Channel Catfish are the most common catfish species in Ohio. They are often confused with other species of catfish, like Bullheads and Blue Catfish, due to their relatively high variation in color. These fish can be blue, gray, brown, and nearly black in upper body color. Their lower half is usually a white or cream color. Additionally, smaller individuals often have black spots or markings along their sides. Channel Catfish, like other catfish, are scaleless and get their name from the 8 whiskers around their mouth (also called barbels). They have a single bony spine in each pectoral fin and one in their dorsal fin which, if handled incorrectly, can deliver a painful poke (so handle with care)!
These catfish can live in a variety of habitats including large streams, rivers, lakes, reservoirs, and are sometimes stocked into ponds. Channel Catfish favor places with deep areas of water and rocky or gravel substrates with some type of current circulating the water. Catfish of all species are generalists, meaning they are able to tolerate a wide range of environmental conditions.
Channel Catfish can be described as the “garbage disposals” of any body of water they inhabit. They can be voracious feeders during the summer, especially when water temperatures are up near 80 degrees. Their diet is extensive and they are not picky eaters. Some of the meals on their menu include snails and other mollusks, crayfish, insects and their larvae, fish (dead or alive), and they will even eat some kinds of fruits and berries. Many people will use hotdogs, chicken liver, worms, and homemade “stinkbait” to lure these fish in. Catfish are highly receptive to chemicals in the water and use their chemoreceptors to find food. This sense is equivalent to taste or smell for humans.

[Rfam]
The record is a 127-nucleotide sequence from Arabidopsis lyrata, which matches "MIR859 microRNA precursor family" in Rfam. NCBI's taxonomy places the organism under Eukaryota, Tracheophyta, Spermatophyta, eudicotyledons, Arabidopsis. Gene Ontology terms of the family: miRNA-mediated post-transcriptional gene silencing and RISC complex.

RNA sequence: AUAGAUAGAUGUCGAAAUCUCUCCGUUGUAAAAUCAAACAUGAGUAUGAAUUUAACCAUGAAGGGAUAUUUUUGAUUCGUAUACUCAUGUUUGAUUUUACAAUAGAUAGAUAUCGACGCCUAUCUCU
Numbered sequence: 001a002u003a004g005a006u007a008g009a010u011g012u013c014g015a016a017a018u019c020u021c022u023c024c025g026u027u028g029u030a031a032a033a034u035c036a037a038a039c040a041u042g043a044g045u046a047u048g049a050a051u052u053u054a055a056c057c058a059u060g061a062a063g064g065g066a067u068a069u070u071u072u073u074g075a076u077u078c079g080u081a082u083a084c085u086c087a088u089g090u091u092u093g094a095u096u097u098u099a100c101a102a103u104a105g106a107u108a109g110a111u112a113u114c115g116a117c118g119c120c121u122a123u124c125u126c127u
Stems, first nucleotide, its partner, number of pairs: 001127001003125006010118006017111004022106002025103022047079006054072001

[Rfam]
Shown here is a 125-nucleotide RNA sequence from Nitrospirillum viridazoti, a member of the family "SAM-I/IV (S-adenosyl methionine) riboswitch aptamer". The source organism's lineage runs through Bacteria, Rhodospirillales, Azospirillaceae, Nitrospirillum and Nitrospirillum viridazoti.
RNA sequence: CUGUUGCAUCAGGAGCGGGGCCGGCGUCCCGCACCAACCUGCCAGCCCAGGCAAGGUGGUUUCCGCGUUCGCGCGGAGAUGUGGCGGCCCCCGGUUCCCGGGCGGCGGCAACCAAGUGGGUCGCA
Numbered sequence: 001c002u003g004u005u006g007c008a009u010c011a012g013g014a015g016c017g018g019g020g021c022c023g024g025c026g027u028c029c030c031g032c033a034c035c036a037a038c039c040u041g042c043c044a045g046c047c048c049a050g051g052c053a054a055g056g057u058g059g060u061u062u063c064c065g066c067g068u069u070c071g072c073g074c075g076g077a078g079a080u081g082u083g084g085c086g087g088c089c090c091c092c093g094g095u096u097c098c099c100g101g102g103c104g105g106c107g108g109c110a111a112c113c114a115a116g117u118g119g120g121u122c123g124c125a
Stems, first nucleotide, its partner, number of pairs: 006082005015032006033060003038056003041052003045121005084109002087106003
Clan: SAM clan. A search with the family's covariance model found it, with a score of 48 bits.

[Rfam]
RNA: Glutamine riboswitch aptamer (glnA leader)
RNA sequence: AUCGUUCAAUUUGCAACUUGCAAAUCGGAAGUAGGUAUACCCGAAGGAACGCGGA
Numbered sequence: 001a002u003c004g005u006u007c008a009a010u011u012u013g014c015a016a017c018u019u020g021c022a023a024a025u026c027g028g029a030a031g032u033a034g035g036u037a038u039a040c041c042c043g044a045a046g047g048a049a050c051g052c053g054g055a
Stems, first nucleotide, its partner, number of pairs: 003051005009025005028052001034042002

The most common time to catch Channel Catfish is in the late evening when the sun is setting and after dark. These fish can put up great fights relative to their size, making them a popular sport fish in Ohio. Average sized Channel Catfish are typically in the range of 15-25 inches in length and weigh 2-10 pounds. However, these fish can grow to be massive in the right conditions; weighing up to 37 pounds and measuring 40 inches in length!
A note about the author: Brady Stevens is a senior undergraduate student at Malone University studying Biology. He also runs cross country and track for the Pioneers. As he works towards his Bachelor’s Degree, Brady has a job with Bass Pro Shops as a fishing outfitter. He loves to fish in just about any body of water he can find where there might be fish. Brady’s favorite place to fish is the Maumee River in his hometown of Toledo, Ohio. Further questions? Email Brady at firstname.lastname@example.org and follow his fishing page on instagram @no.bs.fishing.